* That thing I’m peaking through in my profile pic? That’s a Pantone Swatch book.

Saturday, February 13, 2010

The Myth of Graphic Perfection

From time to time in the course of my printshop work day, I find myself conversing with pressmen. They are, in most cases, a rare breed of crusty individual who, much like movie theatre projectionists, IT specialists and auto mechanics, believe themselves to be the keepers of special, arcane, under-appreciated knowledge. The world at large just doesn't understand them, and things in general just aren't as good as they used to be. Just ask 'em, they'll tell ya. Every damn day.

Anyway, yesterday's conversation centered around digital printing and poly-plates versus traditional metal plates, and their relative accuracy. This press guy says to me "Do me a favor... sometime, when you've got time*, I want you to make a square, 8" x 8", and print it out on one of those copiers up front, and then measure it to see how far off it is. I guarantee you the image will be distorted." I reply "yeah, I know... if I output that same image on 4 different printers, and the plate-setter, I'll get 5 different results, because none of them are 100% accurate, and they're never calibrated the same way at the same time."

"Exactly," he says, "people think them damn computers are perfect, but they can't even make a perfect square." I take a breath, count quickly to 10 and say "well, the computer is fine, it can make a perfect square, it's the output devices that can't accurately reproduce that perfect digital information." He takes a quarter of a second to not even attempt to process the fact that I've presented him with a contradictory viewpoint and says "that's what I mean, you never have that problem with negative to metal plate, it comes out the same way every time." He then walks back to his press, confident that he has just imparted an important piece of lithography gospel to the foolish young upstart who runs that pre-press department. Never mind the fact that I'm 46 years old, and I've worked in printing for a quarter of a century, and I've probably shot, developed and stripped more film negatives than he has, and the fact that he's barely 10 years older than me, and... well, just never mind. This guy never wants to have a real discussion, he just wants me to hold still while he explains to me that I don't know things that I actually do know.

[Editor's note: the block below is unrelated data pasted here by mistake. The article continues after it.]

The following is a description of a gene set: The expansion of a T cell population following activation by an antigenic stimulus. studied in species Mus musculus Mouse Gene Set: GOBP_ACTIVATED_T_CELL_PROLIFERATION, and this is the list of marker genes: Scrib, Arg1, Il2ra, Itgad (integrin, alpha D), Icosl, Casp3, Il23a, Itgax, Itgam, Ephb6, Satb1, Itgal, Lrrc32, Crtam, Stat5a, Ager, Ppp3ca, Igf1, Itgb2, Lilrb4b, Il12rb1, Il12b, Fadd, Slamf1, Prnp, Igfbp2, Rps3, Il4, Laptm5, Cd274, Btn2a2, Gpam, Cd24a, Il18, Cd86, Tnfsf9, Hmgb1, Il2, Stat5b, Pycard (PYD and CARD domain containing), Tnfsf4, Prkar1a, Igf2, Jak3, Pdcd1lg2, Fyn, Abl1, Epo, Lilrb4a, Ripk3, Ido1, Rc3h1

Here's where the pressman and I agree:

He's right about the fact that a perfect square (or a circle, or a trapezoid, or any font, or the half-tone dots of any continuous tone photo) will almost never come out of a printer or plate-setter 100% perfectly accurate. The image will stretch, sometimes vertically, sometimes horizontally. These are machines, with hundreds of moving parts, and they do wear down and need to be re-calibrated on a regular basis. The software will always send accurate information to the output device, but due to wear and tear, differences in stock thickness and even room temperature the device will probably not reproduce the same image the same way two days in a row. This is a solid fact, and I will never dispute it.

Here's where the pressman is just plain wrong:

The problem with this guy's bullshit opinion is his insistence that the above listed inaccuracies don't extend to more traditional methods of image reproduction. They do. In traditional offset lithography, an image is transfered onto a piece of negative film (the black parts are clear, and the white parts are black). That film is then taped to a paper or vinyl sheet by a stripper (yes, that's what they're called, stop giggling). Then that stripped negative is placed over a emulsion coated metal plate and exposed to light. Then the plate is developed, and it's time to fire up the press.